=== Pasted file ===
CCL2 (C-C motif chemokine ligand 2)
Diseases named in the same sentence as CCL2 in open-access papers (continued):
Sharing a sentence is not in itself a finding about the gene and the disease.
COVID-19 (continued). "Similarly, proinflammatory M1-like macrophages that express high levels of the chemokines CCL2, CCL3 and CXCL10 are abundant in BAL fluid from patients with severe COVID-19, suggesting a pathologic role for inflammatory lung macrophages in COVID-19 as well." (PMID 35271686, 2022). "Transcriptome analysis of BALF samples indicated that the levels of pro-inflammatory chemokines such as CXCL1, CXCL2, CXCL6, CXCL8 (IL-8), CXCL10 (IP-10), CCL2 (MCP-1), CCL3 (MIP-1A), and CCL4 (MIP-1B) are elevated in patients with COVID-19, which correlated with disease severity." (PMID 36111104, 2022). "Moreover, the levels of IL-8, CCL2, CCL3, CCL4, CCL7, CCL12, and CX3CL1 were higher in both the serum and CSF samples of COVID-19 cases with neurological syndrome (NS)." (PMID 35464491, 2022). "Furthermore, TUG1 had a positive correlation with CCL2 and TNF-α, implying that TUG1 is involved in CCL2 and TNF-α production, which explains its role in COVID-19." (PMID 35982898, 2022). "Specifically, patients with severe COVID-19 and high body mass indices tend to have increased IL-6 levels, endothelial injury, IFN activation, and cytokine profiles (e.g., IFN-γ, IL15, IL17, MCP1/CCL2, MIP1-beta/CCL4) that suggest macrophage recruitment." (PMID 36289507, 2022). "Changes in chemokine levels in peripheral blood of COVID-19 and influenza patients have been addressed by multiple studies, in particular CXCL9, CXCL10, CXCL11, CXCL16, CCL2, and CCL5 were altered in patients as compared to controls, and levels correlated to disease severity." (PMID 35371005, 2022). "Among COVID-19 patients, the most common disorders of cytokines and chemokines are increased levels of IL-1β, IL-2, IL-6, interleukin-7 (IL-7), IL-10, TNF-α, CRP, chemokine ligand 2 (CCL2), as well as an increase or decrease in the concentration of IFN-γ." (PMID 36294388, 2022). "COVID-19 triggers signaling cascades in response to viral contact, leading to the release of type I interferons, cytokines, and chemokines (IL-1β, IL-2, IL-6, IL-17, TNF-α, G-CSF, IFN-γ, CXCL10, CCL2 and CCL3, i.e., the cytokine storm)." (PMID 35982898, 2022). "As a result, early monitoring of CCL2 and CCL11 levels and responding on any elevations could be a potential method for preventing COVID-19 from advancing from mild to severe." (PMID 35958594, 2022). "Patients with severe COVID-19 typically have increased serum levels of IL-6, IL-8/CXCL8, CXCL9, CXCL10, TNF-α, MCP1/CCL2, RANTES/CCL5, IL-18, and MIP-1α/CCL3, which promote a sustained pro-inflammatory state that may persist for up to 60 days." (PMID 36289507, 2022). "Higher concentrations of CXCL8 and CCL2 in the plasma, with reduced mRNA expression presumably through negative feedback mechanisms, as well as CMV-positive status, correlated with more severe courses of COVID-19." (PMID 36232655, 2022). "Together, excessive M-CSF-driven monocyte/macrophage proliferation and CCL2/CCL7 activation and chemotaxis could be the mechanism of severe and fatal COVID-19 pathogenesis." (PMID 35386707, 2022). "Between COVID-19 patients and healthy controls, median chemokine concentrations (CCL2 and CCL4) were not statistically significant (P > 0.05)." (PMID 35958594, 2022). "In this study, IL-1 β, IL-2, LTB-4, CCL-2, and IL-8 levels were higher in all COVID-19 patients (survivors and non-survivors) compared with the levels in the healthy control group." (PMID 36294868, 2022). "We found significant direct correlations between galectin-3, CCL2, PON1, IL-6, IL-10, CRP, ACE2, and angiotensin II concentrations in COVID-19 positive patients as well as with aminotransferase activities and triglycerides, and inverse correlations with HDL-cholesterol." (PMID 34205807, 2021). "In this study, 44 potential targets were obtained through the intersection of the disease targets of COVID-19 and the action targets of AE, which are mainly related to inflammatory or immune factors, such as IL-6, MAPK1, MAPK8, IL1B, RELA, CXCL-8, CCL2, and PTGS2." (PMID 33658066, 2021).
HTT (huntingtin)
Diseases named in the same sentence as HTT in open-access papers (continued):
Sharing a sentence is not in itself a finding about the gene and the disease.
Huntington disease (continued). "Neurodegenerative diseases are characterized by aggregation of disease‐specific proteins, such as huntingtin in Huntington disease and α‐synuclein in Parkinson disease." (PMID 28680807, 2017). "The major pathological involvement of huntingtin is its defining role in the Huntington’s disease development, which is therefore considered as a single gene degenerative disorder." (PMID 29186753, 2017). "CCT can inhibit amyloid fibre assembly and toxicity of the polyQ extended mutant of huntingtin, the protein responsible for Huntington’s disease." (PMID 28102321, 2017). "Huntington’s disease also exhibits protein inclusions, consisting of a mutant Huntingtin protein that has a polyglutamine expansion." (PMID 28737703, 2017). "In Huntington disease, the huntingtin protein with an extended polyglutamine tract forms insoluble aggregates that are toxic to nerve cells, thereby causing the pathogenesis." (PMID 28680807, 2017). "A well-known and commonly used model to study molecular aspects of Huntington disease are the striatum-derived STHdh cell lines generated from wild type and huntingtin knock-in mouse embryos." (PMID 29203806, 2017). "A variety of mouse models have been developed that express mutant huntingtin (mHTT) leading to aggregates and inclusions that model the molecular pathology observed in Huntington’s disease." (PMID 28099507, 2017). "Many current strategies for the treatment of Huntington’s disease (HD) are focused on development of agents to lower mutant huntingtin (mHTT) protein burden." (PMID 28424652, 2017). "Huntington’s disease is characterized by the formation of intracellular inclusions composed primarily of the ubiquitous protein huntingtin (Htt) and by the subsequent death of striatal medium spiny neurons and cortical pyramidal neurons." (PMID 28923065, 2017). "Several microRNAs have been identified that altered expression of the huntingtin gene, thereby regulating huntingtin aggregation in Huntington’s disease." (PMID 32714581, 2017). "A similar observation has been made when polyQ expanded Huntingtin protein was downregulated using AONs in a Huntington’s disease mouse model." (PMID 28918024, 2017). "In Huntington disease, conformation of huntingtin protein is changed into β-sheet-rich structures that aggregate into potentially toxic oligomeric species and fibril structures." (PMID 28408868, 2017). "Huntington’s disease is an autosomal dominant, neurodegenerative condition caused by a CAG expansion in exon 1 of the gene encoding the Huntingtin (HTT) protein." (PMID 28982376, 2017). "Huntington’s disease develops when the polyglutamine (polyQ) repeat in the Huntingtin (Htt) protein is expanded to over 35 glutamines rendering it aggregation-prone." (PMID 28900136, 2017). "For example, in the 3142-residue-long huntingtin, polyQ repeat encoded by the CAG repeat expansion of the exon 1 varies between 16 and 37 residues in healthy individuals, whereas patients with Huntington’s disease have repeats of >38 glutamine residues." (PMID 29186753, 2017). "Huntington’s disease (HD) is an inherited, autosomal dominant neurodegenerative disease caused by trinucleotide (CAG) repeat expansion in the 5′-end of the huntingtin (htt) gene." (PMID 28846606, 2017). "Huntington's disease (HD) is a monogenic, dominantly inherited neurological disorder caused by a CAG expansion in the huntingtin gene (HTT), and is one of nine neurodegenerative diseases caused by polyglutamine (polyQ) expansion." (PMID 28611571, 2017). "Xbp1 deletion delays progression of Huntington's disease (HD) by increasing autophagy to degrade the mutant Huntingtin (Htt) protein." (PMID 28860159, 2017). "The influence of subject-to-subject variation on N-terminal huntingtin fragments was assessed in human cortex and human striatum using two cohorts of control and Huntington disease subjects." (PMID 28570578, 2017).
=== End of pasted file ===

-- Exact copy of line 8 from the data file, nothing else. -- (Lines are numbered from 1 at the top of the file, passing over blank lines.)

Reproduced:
Huntington disease (continued). "Neurodegenerative diseases are characterized by aggregation of disease‐specific proteins, such as huntingtin in Huntington disease and α‐synuclein in Parkinson disease." (PMID 28680807, 2017). "The major pathological involvement of huntingtin is its defining role in the Huntington’s disease development, which is therefore considered as a single gene degenerative disorder." (PMID 29186753, 2017). "CCT can inhibit amyloid fibre assembly and toxicity of the polyQ extended mutant of huntingtin, the protein responsible for Huntington’s disease." (PMID 28102321, 2017). "Huntington’s disease also exhibits protein inclusions, consisting of a mutant Huntingtin protein that has a polyglutamine expansion." (PMID 28737703, 2017). "In Huntington disease, the huntingtin protein with an extended polyglutamine tract forms insoluble aggregates that are toxic to nerve cells, thereby causing the pathogenesis." (PMID 28680807, 2017). "A well-known and commonly used model to study molecular aspects of Huntington disease are the striatum-derived STHdh cell lines generated from wild type and huntingtin knock-in mouse embryos." (PMID 29203806, 2017). "A variety of mouse models have been developed that express mutant huntingtin (mHTT) leading to aggregates and inclusions that model the molecular pathology observed in Huntington’s disease." (PMID 28099507, 2017). "Many current strategies for the treatment of Huntington’s disease (HD) are focused on development of agents to lower mutant huntingtin (mHTT) protein burden." (PMID 28424652, 2017). "Huntington’s disease is characterized by the formation of intracellular inclusions composed primarily of the ubiquitous protein huntingtin (Htt) and by the subsequent death of striatal medium spiny neurons and cortical pyramidal neurons." (PMID 28923065, 2017). "Several microRNAs have been identified that altered expression of the huntingtin gene, thereby regulating huntingtin aggregation in Huntington’s disease." (PMID 32714581, 2017). "A similar observation has been made when polyQ expanded Huntingtin protein was downregulated using AONs in a Huntington’s disease mouse model." (PMID 28918024, 2017). "In Huntington disease, conformation of huntingtin protein is changed into β-sheet-rich structures that aggregate into potentially toxic oligomeric species and fibril structures." (PMID 28408868, 2017). "Huntington’s disease is an autosomal dominant, neurodegenerative condition caused by a CAG expansion in exon 1 of the gene encoding the Huntingtin (HTT) protein." (PMID 28982376, 2017). "Huntington’s disease develops when the polyglutamine (polyQ) repeat in the Huntingtin (Htt) protein is expanded to over 35 glutamines rendering it aggregation-prone." (PMID 28900136, 2017). "For example, in the 3142-residue-long huntingtin, polyQ repeat encoded by the CAG repeat expansion of the exon 1 varies between 16 and 37 residues in healthy individuals, whereas patients with Huntington’s disease have repeats of >38 glutamine residues." (PMID 29186753, 2017). "Huntington’s disease (HD) is an inherited, autosomal dominant neurodegenerative disease caused by trinucleotide (CAG) repeat expansion in the 5′-end of the huntingtin (htt) gene." (PMID 28846606, 2017). "Huntington's disease (HD) is a monogenic, dominantly inherited neurological disorder caused by a CAG expansion in the huntingtin gene (HTT), and is one of nine neurodegenerative diseases caused by polyglutamine (polyQ) expansion." (PMID 28611571, 2017). "Xbp1 deletion delays progression of Huntington's disease (HD) by increasing autophagy to degrade the mutant Huntingtin (Htt) protein." (PMID 28860159, 2017). "The influence of subject-to-subject variation on N-terminal huntingtin fragments was assessed in human cortex and human striatum using two cohorts of control and Huntington disease subjects." (PMID 28570578, 2017).